Social Security is an important source of retirement income for millions of Americans. And since most people have little in retirement savings, there's significant concern that if Social Security were to go bankrupt, it would have dire consequences for the elderly. Is Social Security's future financially secure, or should you be nervous that this critical financial safety net is failing?

What's at stake?

Social Security provides critical retirement income to 9 out of 10 Americans over age 65.

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Although the program is designed to replace about 40% of the average worker's preretirement income, 48% of married couples and 69% of single retirees rely on it for 50% or more of their income, and it accounts for 90% or more of retirement income for nearly one in five married retirees and 44% of single retirees.

The heavy reliance on Social Security in retirement is especially concerning because the average income received by retirees is relatively small. After a 2.8% cost-of-living increase for 2019 is factored in, the typical person will only collect $1,461 per month next year.

Is bankruptcy in its future?

In this pay-as-you-go program, payments to the 43 million retired workers collecting Social Security today are funded by a 12.4% payroll tax on current workers.

In the past, the number of workers exceeded the number of people collecting Social Security benefits, so Social Security was running a surplus. However, a surge in retirees caused by aging baby boomers has led to Social Security payments outstripping payroll tax revenue since 2010.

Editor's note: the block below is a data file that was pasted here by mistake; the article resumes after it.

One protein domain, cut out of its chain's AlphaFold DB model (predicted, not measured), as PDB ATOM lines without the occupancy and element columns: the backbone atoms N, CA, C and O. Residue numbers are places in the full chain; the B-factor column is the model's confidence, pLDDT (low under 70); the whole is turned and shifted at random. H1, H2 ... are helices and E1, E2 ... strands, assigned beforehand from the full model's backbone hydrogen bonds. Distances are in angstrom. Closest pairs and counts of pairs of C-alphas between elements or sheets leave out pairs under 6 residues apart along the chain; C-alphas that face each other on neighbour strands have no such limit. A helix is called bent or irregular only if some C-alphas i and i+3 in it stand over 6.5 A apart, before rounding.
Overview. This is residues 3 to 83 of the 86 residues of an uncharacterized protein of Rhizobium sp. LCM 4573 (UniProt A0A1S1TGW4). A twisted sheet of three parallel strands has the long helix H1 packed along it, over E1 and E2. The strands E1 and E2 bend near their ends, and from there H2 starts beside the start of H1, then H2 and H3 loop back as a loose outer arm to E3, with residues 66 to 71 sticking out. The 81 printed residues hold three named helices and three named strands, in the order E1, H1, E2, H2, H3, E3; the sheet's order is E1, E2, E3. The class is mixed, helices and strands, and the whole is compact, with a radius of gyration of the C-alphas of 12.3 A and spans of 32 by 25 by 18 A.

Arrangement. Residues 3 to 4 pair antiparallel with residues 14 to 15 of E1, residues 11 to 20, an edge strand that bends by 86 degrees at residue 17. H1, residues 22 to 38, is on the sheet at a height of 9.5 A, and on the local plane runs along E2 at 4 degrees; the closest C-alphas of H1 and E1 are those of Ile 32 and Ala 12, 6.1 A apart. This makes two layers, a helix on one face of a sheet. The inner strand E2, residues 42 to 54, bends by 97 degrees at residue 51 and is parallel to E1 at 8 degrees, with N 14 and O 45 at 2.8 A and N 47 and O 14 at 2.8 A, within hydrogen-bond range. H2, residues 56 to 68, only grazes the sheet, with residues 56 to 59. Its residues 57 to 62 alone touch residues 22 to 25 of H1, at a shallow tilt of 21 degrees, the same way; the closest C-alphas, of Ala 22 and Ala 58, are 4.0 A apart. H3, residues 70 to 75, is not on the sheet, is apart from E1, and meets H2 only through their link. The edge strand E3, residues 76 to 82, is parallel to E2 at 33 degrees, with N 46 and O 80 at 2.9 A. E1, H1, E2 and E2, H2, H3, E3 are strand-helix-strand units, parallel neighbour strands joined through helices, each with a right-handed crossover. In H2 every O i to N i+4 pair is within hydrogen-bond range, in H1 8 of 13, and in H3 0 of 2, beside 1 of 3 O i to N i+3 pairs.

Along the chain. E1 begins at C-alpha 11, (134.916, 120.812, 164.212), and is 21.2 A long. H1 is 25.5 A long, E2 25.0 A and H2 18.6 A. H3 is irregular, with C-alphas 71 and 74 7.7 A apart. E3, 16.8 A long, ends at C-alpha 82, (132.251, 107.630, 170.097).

Fortunately, the extra money collected by Social Security during the surplus years was set aside in a trust fund, and until this year, the interest earned on investments held in that fund has closed the gap between the program's income and spending.

Unfortunately, interest income alone isn't going to make up for the shortfall from here on out. By 2030, every baby boomer will be over age 65, and by 2035, there will be more seniors than children for the first time in America's history. A surge in seniors means Social Security will have to start tapping the principal in its trust fund next year, and by 2034, the trust fund will be entirely wiped out.

The inability to meet its obligations once the trust fund is empty won't bankrupt the program, but it will force a severe 25% cut across the board to all recipients' benefits.

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Running out of time

This year isn't the first time that Social Security's spending has outstripped its revenue and threatened its future. It also happened in 1982. 

The last time around, Congress made important changes in 1983 to put Social Security back on solid financial ground, including increasing payroll taxes, raising the full retirement age, and subjecting some Social Security to federal income taxes when a retiree's income is above specific levels.

The difference this time is that there doesn't appear to be enough willpower in Washington, D.C., to solve the crisis sooner rather than later. A slate of changes similar to those enacted in 1983 has been suggested, but nobody has put forth a bill with those changes yet. That's a shame, because the sooner Congress acts, the less onerous any fixes will have to be.

 

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